“What is your name?” she said, “and how did you come here? Oh, how your feet are bleeding! I must tie them up for you. And no shoes or stockings! Is your mother very poor, boy?”

“No,” said John, a little vexed. “We are rich enough to buy all this great meadow if we choose. Here are my shoes and stockings.”

“Why, they are quite as wet as your feet. Oh, please let me manage them. I will do it very softly.”

“Oh, I don’t mind that,” said John, “but how you are looking at me. I never saw any one like you before. My name is John Ridd. What is your name?”

“Lorna Doone,” she answered in a low voice as if afraid of it, and hanging her head so he could see only her forehead and eyelashes; “if you please, my name is Lorna Doone, and I thought you must have known it,” and her blushes turned to tears and her tears to long, low sobs.

“Don’t cry,” said John, “whatever you do. I will give you all my fish, Lorna, and catch some more for my mother; only don’t be angry with me.”

Young and harmless as she was, her name alone made guilt of her; yet there was John, a yeoman’s son, and there was she, a little lady born. Though her hair had fallen down, and some of her frock was touched with wet, behold, her dress was pretty enough for the queen of all the angels. All from her waist to her neck was white, plaited in close like a curtain, and the dark soft tresses of her hair, and the shadowy light of her eyes made it seem yet whiter.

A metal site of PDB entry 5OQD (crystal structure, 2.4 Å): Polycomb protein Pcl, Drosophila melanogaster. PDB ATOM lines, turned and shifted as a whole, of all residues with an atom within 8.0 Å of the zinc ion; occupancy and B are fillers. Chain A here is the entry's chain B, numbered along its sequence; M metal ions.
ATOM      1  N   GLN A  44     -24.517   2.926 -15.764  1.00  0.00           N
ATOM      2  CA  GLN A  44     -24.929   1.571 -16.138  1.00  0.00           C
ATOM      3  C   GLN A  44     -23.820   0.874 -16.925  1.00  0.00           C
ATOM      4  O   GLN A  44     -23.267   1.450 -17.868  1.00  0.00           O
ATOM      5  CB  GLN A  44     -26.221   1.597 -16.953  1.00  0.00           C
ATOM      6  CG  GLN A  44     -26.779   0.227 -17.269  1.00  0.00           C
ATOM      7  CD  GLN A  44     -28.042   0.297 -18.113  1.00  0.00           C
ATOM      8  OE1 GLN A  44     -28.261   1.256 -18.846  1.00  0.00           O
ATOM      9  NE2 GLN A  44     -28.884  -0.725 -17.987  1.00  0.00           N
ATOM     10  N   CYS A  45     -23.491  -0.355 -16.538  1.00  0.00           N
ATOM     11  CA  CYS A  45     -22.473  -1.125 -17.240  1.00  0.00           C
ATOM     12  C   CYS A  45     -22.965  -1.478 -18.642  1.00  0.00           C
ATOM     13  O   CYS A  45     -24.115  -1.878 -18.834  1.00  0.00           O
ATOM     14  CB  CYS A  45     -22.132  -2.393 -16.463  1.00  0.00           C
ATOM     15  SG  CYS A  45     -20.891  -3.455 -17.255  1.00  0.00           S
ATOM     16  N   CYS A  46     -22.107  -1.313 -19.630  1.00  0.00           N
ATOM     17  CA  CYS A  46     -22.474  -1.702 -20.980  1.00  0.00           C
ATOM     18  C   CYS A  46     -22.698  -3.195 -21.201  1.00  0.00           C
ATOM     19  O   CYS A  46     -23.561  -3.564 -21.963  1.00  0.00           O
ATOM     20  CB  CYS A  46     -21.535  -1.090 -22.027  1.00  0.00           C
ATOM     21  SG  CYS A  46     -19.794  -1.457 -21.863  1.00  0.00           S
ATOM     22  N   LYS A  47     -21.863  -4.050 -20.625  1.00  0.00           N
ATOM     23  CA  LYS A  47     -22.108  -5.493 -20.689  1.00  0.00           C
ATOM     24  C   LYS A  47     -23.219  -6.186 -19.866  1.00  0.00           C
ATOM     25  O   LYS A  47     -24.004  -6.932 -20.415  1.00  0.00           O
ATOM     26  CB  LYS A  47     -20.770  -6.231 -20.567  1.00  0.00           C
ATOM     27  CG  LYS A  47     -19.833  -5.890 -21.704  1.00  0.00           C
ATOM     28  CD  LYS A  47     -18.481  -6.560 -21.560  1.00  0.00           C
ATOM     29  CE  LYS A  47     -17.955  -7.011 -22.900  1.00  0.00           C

“John,” she said, “why did you ever come here? Do you know what the robbers would do to us if they found you here with me?”

“Beat us, I dare say,” said John, “or me at least. They could never beat you.”

“No, they would kill us both, and bury us here by the water because you have found your way up here. Now please go; oh, please go!”

“I never saw any one like you, Lorna, and I must come back again to-morrow, and so must you. I will bring you such lots of things—there are apples still—and I caught a thrush—and I will bring you the loveliest dog—”


A shout came down the valley, and Lorna’s face was full of terror.

“Do you see that hole?” she cried.

It was a niche in the rock which skirted the meadow. In the fading twilight John could just see it.

“Look! Look!” She could hardly speak from terror. “There is a way out from the top of it; they would kill me if I told of it. Oh, here they come; I can see them!”

The little maid turned white as the snow which hung on the rocks above her, and she looked at the water and then at John. She began to sob aloud, but John drew her behind the bushes and close down to the water. Crouching in that hollow nest they saw a dozen fierce men come down on the other side of the water.